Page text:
I have to admit, when I first heard that Louisville Slugger had revised their logo, I was disappointed. And a little dismayed.
I suppose this was partly due to the previous logo being so prevalent in my own memories of playing baseball, and partly because I strive every day to help my clients reach the level of worldwide recognition the Louisville Slugger logo had achieved. According to Ad Age, Louisville Slugger’s brand affinity scores outrank several heavyweights, including Harley Davidson and McDonald’s.
So, why make a change? After 129 years, the company would be undergoing just its second major logo revision – the first since 1980, when “Hillerich & Bradsby” took a backseat to the Louisville Slugger name within the familiar oval.
After a little research, the motive for the redesign became clear. In short, Louisville Slugger is being undercut by new brands with new technologies that appeal to younger players and coaches. While current major leaguers still have an affinity for the history of the brand, these players would eventually be replaced by those who grew up with a wide range of options and, thus, very little sense of nostalgia for Louisville Slugger.
The brand had to modernize in order to survive. And, with the launch of a revolutionary new bat, the timing was right to move forward with a new mark.
But how far would they go to appeal to a younger demographic? How much of their current look would they sacrifice?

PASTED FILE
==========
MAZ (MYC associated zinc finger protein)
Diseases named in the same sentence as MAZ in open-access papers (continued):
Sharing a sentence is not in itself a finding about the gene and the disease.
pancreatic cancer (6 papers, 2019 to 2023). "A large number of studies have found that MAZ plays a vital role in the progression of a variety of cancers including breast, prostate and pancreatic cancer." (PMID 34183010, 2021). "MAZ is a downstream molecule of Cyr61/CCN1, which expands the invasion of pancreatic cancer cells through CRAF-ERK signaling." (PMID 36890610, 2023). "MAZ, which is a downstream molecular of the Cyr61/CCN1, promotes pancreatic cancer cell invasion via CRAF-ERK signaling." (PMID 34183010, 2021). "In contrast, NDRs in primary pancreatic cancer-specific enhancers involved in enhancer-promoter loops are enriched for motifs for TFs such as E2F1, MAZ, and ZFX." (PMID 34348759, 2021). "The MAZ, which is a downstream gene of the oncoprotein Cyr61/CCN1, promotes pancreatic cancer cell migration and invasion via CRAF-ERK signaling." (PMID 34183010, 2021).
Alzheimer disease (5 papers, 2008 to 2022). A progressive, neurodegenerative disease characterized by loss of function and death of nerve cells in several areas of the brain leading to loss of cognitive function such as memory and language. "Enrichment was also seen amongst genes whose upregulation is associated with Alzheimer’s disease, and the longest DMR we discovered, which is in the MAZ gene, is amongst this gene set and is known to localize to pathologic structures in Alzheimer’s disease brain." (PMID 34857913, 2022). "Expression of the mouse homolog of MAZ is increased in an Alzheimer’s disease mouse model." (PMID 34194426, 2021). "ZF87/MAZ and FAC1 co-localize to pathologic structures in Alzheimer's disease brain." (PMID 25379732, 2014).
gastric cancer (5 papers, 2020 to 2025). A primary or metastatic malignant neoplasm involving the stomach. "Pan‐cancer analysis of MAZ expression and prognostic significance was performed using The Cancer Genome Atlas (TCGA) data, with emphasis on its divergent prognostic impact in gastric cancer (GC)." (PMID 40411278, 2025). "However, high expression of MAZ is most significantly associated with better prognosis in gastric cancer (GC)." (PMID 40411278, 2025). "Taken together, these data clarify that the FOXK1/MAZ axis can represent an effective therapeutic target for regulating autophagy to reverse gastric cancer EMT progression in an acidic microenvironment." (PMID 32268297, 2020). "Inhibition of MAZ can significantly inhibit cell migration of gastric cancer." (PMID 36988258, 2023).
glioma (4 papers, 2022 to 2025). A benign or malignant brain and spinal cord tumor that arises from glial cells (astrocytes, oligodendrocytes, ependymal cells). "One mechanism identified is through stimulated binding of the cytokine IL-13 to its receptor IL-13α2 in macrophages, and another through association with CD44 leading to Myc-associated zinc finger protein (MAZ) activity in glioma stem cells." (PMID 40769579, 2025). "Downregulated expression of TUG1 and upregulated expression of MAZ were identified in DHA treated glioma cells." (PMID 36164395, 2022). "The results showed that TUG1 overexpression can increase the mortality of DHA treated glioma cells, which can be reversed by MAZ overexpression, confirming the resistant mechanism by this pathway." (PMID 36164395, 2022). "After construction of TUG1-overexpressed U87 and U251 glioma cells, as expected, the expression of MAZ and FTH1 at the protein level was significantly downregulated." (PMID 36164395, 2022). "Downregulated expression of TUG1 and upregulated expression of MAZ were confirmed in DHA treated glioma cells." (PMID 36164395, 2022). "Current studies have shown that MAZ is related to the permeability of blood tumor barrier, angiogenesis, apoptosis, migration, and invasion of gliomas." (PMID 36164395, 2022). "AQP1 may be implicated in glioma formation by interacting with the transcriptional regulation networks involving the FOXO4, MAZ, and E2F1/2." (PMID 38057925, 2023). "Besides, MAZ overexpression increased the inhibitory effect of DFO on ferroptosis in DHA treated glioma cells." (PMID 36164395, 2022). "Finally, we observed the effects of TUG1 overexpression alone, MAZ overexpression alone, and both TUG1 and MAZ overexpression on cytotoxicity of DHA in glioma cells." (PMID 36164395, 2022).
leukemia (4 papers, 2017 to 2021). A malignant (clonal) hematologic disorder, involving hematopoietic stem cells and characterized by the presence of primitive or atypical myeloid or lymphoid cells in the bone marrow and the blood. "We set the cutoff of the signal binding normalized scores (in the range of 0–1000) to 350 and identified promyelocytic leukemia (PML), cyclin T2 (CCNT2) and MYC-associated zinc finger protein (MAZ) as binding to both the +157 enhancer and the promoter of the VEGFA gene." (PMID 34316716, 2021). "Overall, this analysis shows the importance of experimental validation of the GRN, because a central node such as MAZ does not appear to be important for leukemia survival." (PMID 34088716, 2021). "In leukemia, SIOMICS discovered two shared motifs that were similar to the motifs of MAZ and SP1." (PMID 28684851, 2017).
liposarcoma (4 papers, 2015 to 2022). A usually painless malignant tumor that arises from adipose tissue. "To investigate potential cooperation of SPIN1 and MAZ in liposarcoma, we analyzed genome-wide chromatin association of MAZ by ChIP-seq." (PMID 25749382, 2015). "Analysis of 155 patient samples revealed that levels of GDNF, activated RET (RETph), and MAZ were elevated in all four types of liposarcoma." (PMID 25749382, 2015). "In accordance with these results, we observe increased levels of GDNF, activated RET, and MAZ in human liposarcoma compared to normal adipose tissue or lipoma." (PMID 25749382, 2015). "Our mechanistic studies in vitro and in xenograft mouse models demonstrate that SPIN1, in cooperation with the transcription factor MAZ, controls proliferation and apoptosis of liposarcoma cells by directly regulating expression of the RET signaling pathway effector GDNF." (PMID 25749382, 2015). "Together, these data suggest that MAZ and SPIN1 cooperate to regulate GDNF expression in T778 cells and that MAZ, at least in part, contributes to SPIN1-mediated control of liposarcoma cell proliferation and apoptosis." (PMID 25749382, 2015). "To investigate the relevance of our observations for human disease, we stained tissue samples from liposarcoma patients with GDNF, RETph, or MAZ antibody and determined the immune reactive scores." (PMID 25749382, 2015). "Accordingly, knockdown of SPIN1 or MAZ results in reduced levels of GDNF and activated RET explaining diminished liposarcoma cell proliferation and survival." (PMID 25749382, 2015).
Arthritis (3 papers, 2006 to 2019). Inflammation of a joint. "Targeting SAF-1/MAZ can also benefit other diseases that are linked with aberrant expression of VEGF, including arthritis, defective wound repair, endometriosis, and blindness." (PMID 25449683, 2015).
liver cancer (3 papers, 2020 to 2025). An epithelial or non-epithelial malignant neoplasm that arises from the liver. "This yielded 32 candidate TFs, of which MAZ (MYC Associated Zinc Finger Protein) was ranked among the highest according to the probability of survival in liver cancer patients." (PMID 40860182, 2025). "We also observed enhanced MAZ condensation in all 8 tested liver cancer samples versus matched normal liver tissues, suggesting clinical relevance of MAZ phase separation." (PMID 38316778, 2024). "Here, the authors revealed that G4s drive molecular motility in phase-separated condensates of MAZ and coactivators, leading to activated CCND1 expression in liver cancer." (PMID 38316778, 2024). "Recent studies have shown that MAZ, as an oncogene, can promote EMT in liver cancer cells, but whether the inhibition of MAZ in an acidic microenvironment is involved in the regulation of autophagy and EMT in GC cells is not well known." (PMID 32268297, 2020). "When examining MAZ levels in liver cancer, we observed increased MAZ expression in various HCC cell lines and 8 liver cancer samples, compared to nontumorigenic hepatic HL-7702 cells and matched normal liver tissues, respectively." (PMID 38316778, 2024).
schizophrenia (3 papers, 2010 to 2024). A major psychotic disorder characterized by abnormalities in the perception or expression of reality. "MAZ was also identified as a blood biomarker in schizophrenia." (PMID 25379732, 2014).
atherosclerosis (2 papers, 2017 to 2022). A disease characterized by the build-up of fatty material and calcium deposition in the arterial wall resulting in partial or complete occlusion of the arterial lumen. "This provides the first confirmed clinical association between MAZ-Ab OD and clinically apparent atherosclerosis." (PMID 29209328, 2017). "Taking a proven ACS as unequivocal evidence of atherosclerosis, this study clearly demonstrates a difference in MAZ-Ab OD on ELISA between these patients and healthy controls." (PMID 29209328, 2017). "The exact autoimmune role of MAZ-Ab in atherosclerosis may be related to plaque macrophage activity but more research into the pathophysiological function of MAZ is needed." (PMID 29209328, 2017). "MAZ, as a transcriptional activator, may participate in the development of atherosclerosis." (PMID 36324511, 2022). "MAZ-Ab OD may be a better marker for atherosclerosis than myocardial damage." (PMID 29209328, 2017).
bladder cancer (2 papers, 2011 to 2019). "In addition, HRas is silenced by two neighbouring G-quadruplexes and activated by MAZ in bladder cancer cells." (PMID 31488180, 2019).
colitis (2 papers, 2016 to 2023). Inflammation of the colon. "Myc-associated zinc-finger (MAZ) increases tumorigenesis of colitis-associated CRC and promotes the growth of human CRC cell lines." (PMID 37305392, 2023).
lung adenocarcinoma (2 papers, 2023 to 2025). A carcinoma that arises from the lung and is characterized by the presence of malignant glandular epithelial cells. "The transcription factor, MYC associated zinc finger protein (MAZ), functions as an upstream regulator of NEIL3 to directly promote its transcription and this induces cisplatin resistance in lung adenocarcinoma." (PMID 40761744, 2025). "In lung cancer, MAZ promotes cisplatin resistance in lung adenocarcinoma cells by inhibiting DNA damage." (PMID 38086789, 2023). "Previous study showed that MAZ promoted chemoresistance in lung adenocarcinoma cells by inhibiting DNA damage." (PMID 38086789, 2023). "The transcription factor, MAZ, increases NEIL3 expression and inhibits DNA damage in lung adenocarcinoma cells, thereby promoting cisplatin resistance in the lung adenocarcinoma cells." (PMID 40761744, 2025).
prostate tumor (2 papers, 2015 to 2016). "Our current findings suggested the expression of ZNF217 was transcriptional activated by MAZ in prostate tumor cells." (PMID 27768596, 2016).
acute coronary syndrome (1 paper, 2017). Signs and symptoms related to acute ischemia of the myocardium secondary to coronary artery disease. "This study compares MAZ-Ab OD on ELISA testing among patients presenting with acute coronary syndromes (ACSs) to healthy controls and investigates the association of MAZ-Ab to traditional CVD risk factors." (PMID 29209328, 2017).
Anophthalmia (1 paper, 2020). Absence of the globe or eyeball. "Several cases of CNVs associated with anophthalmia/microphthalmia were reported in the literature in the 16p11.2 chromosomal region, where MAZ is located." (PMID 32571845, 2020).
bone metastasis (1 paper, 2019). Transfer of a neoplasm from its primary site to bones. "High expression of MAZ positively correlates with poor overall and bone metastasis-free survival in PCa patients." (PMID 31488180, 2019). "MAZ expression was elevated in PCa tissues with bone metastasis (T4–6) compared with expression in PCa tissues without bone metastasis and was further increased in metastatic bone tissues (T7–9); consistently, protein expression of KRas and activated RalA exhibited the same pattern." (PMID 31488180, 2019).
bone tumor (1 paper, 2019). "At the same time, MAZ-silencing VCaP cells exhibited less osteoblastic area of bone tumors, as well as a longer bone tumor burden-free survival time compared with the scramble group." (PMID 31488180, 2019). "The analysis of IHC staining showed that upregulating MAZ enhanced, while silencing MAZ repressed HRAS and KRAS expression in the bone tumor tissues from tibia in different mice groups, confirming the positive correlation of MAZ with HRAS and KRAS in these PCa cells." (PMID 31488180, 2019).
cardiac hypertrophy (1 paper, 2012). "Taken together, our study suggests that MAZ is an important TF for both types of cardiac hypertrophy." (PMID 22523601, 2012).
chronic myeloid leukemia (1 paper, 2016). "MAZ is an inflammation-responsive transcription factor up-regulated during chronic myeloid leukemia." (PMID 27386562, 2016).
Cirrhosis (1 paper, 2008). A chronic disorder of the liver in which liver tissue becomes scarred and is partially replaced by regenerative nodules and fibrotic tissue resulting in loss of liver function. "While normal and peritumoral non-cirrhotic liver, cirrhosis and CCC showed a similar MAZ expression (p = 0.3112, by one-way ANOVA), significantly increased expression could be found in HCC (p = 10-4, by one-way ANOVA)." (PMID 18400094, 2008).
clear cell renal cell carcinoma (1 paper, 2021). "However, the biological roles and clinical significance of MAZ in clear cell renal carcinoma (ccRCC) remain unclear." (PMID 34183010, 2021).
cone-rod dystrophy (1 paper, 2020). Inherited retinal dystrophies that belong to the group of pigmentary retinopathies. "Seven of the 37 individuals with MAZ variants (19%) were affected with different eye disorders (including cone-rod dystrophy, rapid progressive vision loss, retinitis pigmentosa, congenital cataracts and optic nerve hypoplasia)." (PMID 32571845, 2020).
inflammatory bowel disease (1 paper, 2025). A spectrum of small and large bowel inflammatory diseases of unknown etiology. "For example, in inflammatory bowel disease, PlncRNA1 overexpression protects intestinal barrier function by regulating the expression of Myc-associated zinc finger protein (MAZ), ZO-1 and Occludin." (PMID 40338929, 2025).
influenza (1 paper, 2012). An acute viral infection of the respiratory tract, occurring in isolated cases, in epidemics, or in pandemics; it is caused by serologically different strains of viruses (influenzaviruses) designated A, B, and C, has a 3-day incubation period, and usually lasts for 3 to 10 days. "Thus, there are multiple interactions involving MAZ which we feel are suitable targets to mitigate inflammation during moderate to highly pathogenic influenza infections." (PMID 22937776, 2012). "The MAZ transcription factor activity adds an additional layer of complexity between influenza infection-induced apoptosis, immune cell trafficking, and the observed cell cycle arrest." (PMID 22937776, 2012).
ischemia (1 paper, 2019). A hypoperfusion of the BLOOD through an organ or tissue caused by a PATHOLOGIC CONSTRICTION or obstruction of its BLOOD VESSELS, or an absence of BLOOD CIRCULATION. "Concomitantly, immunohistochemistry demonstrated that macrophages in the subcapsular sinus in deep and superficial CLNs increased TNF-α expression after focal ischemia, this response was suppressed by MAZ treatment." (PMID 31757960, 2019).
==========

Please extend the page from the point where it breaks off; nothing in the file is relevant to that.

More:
After seeing the new logo unveiled on MLB’s Opening Day, I was relieved. The new logo truly is the next step in the brand’s evolution. My biggest fear – a complete redesign that appears to come out of, ahem, left field – was not to be the case. The design is clean, modern and continues to utilize several iconic elements.
For example, while the word Slugger is now noticeably larger than Louisville, the double g font remains to help bridge the old and new logos. And, thankfully, the Powerized mark – complete with lightning bolts – is still right where it’s always been.
All together, kudos to Louisville Slugger for finding a way to update their appearance without abandoning their legacy. They’ve created a mark that might keep players of all ages swinging that iconic oval design for years to come.
The grand spectacle of the sporting world — the Olympics — has, after a year of delay and confusing information, come and gone. But now